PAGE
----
Tuesday, August 18, 2009

Three sunny and selling days in Chatham





For those who don't know this peninsula, you should know that the town of Chatham, at the eastern "elbow" of the Cape, is renowned as one of Cape Cod's wealthiest summer communities. Well-kept and expensively traditional homes, lots of pastel colors on the ladies, high-end shops. And a really good art and craft show - The Festival of the Arts, by the Chatham Creative Arts Center - every August for the past 38 years.
I was lucky enough to be juried in this year, with a space between painter Oana Lauric of Maine (and her helper Peggy Jo Fague) and weaver Carol Clay of North Carolina and her husband Mac. Both Oana and Carol are stunning artists, and they both, with their helpers, make very good neighbors.
Three tents up the "street" from me was Denny Howard, a fine potter from Sagamore, here on the Cape. Denny and I have known each other through the Cape Cod Potters for about 10 years. He makes elegant Shino and ash pots, and displays them elegantly. My booth had a certain yard sale appearance compared to Denny's. Pots piled on pots. I always have more pots than I know what to do with. I should probably edit more, but I always think there's that one pot a buyer can't see that I just know they'd buy if it was out there.
Still, people spent money and it was a pretty good show for me. Three days of sun, heat and a bit of a breeze coming from the south. I sold several of the Shino teabowls that came out of the kiln the day before the show started. That was gratifying, seeing teabowls I'm excited about wrapped, bagged and on their way to someone's home. I wondered whether Chatham was the best place to sell fairly funky carbon-trapped and loosely-thrown Shino work, but it seemed to work pretty well. Bless you, Chatham. I hope I'll be back next year.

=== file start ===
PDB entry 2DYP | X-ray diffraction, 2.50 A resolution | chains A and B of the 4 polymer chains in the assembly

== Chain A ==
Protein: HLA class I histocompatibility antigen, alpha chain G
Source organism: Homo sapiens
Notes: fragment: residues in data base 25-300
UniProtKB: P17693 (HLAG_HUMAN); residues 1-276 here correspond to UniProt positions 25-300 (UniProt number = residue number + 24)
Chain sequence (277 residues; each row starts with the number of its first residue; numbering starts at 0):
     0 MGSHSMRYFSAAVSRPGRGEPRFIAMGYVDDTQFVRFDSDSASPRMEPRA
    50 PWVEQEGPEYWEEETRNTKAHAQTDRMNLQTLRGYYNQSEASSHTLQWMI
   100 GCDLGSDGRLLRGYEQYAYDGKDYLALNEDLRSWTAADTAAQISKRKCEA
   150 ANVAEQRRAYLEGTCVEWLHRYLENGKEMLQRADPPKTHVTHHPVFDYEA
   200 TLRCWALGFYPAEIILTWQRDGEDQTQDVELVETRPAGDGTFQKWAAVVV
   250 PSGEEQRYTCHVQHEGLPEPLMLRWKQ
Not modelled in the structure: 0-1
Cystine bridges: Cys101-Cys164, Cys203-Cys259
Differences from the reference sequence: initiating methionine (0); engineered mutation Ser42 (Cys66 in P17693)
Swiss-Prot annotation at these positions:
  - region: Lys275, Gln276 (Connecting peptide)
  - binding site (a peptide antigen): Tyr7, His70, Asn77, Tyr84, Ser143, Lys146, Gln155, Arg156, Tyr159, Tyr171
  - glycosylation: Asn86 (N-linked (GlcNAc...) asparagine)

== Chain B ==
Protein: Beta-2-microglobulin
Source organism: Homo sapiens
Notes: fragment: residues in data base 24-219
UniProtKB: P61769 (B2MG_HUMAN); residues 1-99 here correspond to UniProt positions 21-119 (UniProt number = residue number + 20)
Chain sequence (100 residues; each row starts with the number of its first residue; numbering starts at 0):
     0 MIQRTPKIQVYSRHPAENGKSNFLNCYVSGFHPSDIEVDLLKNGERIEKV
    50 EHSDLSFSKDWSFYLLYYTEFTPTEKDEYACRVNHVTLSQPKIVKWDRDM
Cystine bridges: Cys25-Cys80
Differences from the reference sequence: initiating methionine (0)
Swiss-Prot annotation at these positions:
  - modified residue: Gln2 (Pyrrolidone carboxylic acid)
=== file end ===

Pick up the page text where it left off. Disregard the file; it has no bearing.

The photos: My pots and me, taken by Denny Howard; Denny and his pots; Oana and Peggy Jo, searching out recipes in the world's greatest food magazine; the view across the path from behind my booth.
Now, back to making more pots.

4 comments:

traceybroome@mindspring.com said...

I am in the same yard sale mode with my booth I think, but everyone buys something different and I never know what to leave out. Maybe I should edit what I make! Looks like the weather was kind to you, great place to spend a couple of days, glad it went well!!

Hollis Engley said...

Thanks, Tracey. It's a nice town and the weather was lovely. But I'm glad not to make that drive every day.

maria said...

Congratulations for your sales Hollis. It likes me to seeing the photos of a fair in your country, I have always had curiosity to know how they were the markets of pottery. It's usual that in different cities or villages fairs of pottery are made?
Now I imagine you have to work a little for the next time...good work.

Hollis Engley said...

Muchas gracias, Maria. In this country, there are many art and craft fairs in the summer. But they are rarely only pottery. Usually, pottery, woodwork, paintings and prints, weaving, jewelry, many different kinds of handwork. England and Europe seem to be the place where there are shows with only pottery. And yes, it's time to make more pots.